"The other thing that has to happen is that we have to stop this business of special envoys. Of short term, high profile in and outs, touch and goes on this process. We need a big commitment. We need the world and us in there with a major commitment of diplomats and people on the ground working economic, political, security issues, how we are going to monitor it, full time, 24/7 on the ground. And looking for all sorts of ways to start programs and connections, even on the local level. Not trying to solve it only at the top, only between a Sharon and an Arafat, but maybe village to village, town to town, on agreements. You have to light a thousand fires here, not try to light one fuse."
"There are some ways in which Vietnam doesn't apply and some ways in which Vietnam does apply. I think you can certainly make the case looking at facts and geography and the situation, you could make the argument that there are two very different events and situations. I would make the case though that some of the strategic mistakes are very similar. First of all, in Vietnam we went in with a flawed strategy. Remember, the strategy was, we had to stop communism before the dominoes fell. All of Southeast Asia would come apart once Vietnam fell. Obviously it fell and the rest of Southeast Asia didn't. It was a flawed strategy.
"Here we have a strategy that we can change this part of the world by going into Iraq, installing democracy, and it's going to explode throughout the region. Comments like, the road to Jerusalem leads through Baghdad, when just the opposite is true. A flawed strategy.
"The second is the temptation to draw the American people in by cooking the books. We did it with the Gulf of Tonkin situation where we were led to believe there was an attack on our destroyers when they were innocently in international waters, when they weren't. They were in North Vietnam territorial waters supporting an operation that was going on. And here we have the case for WMD as an imminent threat for not using international authority to go in.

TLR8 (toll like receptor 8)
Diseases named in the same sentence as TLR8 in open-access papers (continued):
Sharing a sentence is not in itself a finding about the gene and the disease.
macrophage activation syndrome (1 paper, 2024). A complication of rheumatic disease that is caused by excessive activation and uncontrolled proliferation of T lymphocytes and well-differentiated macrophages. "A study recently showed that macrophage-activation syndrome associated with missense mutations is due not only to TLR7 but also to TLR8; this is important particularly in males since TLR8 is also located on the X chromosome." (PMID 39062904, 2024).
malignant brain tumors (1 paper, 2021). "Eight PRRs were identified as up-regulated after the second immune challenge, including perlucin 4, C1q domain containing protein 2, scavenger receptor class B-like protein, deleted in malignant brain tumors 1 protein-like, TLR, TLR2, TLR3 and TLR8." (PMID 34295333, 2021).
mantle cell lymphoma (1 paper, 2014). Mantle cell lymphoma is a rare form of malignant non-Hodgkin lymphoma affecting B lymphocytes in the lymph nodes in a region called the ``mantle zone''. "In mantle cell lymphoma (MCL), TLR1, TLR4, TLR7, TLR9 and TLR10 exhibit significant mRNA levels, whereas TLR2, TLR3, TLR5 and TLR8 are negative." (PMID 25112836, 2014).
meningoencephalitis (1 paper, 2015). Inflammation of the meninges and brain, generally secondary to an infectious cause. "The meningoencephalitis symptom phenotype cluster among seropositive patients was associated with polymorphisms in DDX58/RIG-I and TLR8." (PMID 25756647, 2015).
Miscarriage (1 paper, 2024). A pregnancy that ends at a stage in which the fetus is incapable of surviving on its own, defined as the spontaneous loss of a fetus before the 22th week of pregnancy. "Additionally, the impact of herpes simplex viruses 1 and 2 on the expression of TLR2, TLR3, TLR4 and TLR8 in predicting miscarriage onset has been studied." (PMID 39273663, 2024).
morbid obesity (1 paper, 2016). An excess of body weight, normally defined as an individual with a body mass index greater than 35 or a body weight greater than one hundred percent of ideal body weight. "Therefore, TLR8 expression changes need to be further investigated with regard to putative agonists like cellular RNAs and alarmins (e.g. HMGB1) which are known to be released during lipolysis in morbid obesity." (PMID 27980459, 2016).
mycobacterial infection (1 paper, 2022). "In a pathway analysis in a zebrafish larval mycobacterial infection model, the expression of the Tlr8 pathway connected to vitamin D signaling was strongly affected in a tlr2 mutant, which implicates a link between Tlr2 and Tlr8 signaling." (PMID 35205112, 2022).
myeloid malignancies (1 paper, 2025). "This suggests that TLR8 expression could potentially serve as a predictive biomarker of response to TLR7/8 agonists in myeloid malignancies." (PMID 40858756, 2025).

"We had a situation in Vietnam where we underestimated the threat or the situation. We have a case here where we underestimated the threat or the situation. We had a case in Vietnam where we went in without a viable plan. We have a case here where we have gone in with no plan, not even a less-than-viable plan.
"We made mistakes on the ground in Vietnam. We made tactical mistakes, we made policy mistakes. As an example, one year individual rotations, not mobilizing the reserves. We have made mistakes here, overmobilizing the reserves. . . . de-Baathification, not understanding the situation and the culture. So there are a lot of similarities."
He added a few sharp comments on the Rumsfeld Defense Department:
"I got in trouble for saying this before, but I like somebody in the chain of command that has smelled a little powder, as my father used to say, who was a World War I vet. If you smelled powder you have a different view, you think twice and you are very careful. If you haven't, it's just one big adventure until you have seen the first body. And unfortunately we don't have enough people -- all the warriors are in the State Department, Rich Armitage, Colin Powell, there are more medals in the State Department than there are in the Department of Defense, unfortunately."
"I think security is the most pressing problem there right now. It's hard to get past that. But the more substantial problem is jobs. You need to get the economy functioning. If the Iraqis have jobs I think they will stand up to the extremists that are trying to destroy their country much more firmly. If you don't have a job and you are unsure of the government and the security situation is bad, you have nothing. I saw this in Vietnam. We are seeing this again here. The people feel like they are caught in between. You've got to give the people something to fight for. And it's not enough just to say they can vote somebody in. They've not only got to vote somebody in, they have to have a sense of well-being."